New Democrat MLA Harwinder Sandhu says more people in Vernon will develop the skills to address racism and defuse racist incidents as they complete free training offered through a new Anti-Racism Community (ARC) Stewards pilot program.
Racism continues to be a big problem for many British Columbians, says Sandhu, MLA for Vernon-Monashee, as many people deal with it on a regular basis.
“It is unacceptable that police-reported hate crimes increased to such an extent in 2021,” said Sandhu. “Too often, we don’t talk about these incidents openly which leaves victims of racism feeling alone and discouraged.
“We are working to combat racism in communities like Vernon-Monashee by empowering people with skills to defuse racist incidents and facilitate dialogues as we strive to create a safer and more equitable society, to build bridges and to unite us.”
Applications are being accepted until Aug. 11 for this ‘train the trainer’ program which will provide training to people with a passion for leading anti-racism work in their community.
Successful applicants will learn the skills needed to offer anti-racism bystander training and facilitate community dialogues on racism and discrimination in their communities. Twenty participants from 18 small communities across the province will begin their training in October 2022. Participants will receive an honorarium and have their travel expenses covered.
This pilot project was developed by the Victoria Immigrant and Refugee Centre Society, a nonprofit organization that assists people new to Canada and advances anti-racism initiatives as part of the Resilience B.C. Anti-Racism Network. Resilience B.C. is a network of more than 34 organizations that connects local leaders with the information, support and training they need to respond to, and prevent future incidents of racism and hate in their communities.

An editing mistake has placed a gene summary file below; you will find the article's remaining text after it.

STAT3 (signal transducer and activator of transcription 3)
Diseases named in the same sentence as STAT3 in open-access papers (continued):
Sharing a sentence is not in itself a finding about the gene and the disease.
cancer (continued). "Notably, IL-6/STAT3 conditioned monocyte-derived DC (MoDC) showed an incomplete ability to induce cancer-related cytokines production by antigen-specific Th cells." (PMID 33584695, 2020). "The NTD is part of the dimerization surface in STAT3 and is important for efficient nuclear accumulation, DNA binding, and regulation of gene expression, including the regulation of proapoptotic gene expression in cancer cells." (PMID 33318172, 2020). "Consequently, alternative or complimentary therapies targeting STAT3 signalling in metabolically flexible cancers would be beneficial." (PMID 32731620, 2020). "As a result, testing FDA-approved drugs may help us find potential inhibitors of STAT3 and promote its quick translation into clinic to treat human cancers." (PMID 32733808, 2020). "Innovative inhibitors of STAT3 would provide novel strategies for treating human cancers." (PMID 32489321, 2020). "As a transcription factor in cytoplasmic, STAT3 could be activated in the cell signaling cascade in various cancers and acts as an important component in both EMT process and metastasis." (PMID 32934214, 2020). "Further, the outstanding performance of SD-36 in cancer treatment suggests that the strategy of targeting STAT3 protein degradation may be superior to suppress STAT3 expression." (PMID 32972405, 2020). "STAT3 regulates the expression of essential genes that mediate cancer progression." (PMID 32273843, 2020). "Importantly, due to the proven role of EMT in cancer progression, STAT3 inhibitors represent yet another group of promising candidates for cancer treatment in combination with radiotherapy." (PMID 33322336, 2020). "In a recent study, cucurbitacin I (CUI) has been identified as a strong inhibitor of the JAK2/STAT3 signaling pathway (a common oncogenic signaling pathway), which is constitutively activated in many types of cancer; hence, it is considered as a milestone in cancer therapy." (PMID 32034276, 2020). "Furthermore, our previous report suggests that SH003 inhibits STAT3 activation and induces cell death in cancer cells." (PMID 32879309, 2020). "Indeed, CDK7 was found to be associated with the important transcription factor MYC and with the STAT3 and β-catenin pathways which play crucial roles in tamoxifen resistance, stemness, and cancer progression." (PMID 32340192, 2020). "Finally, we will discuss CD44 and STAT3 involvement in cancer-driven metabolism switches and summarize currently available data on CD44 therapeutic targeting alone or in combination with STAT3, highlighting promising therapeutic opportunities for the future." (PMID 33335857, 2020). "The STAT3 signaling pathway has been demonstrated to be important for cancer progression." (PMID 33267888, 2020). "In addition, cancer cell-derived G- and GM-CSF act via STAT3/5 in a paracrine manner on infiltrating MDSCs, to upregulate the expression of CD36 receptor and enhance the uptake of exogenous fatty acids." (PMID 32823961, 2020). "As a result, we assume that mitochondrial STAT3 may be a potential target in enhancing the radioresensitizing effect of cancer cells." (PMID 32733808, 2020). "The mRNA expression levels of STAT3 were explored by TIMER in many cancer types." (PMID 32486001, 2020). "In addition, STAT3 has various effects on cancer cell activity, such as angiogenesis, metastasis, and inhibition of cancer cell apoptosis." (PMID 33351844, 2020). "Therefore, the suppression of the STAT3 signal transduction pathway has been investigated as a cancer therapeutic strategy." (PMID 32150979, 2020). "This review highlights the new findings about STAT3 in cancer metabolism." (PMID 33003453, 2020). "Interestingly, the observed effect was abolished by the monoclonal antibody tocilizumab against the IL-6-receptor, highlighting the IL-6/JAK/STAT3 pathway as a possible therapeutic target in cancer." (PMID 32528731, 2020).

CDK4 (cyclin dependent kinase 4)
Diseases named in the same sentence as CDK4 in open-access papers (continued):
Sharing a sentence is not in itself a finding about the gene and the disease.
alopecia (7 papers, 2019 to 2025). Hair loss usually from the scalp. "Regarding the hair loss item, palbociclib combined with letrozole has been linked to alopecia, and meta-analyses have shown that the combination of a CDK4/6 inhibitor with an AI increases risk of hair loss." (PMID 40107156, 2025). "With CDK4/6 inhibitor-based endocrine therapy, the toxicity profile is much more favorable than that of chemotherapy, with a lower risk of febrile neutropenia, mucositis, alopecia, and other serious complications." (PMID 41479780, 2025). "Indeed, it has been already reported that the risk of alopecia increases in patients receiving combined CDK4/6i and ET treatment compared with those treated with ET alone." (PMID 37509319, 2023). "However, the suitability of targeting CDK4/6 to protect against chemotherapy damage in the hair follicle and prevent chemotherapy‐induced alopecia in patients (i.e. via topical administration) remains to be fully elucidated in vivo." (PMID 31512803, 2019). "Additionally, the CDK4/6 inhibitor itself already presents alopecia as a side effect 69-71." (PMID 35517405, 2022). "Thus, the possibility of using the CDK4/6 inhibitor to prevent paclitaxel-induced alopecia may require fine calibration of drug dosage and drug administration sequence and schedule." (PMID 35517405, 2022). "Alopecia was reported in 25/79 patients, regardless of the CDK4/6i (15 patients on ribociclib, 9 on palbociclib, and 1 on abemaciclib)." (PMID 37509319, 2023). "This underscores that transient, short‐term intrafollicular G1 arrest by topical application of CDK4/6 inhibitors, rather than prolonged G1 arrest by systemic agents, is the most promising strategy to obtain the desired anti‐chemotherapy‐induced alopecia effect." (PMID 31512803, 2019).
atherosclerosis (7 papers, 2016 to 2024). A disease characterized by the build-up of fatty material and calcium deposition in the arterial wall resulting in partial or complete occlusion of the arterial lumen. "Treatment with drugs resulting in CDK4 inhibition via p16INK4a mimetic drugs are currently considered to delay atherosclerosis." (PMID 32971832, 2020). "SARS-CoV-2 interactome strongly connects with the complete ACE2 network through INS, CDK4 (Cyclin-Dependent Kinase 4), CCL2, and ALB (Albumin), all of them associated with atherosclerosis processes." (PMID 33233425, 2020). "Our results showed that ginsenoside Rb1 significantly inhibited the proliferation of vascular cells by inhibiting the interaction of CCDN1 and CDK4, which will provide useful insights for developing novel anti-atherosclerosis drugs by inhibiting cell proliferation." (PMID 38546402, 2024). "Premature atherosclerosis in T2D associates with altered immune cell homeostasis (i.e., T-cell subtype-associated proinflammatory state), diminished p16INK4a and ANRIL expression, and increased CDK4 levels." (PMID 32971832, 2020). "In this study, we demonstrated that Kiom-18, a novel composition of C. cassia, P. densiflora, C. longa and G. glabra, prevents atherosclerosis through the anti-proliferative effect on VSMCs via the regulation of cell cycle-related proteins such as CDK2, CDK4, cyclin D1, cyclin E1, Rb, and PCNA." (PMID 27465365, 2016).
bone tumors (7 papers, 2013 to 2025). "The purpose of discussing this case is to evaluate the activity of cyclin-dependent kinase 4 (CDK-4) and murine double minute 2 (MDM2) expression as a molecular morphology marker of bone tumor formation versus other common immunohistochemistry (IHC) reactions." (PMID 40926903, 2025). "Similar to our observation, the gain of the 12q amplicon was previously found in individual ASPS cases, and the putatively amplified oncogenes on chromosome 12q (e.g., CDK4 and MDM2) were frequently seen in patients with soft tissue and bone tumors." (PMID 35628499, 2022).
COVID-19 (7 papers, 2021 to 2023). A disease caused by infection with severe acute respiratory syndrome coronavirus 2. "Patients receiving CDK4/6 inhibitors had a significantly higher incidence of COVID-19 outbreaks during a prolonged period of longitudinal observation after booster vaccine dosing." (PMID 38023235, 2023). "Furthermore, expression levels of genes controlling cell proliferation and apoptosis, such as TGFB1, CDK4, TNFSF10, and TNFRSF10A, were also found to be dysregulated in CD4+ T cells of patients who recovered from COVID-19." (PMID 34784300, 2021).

This program, says Sandhu, is an important part of the B.C. New Democrat government’s commitment to dismantle systemic racism and build a better, more inclusive province for everyone.
The province has taken further action to tackle racism including: reinstating the B.C. Human Rights Commission after it was dismantled by the former B.C. Liberal government; investigating allegations of racism in B.C.’s health-care system; and developing a comprehensive, multi-year anti-racism action plan for B.C.’s K-12 education system.
This spring, a special committee of the legislature released recommendations to reform and modernize the 45-year-old Police Act, with a specific focus on addressing systemic racism. In June, the government also enshrined the historic Anti-Racism Data Act into law and is now working in partnership with Indigenous and Black people and people of colour to develop ways to collect voluntary data safely.
For more information about the program and to apply, visit: https://www.vircs.bc.ca/lcrcprogram.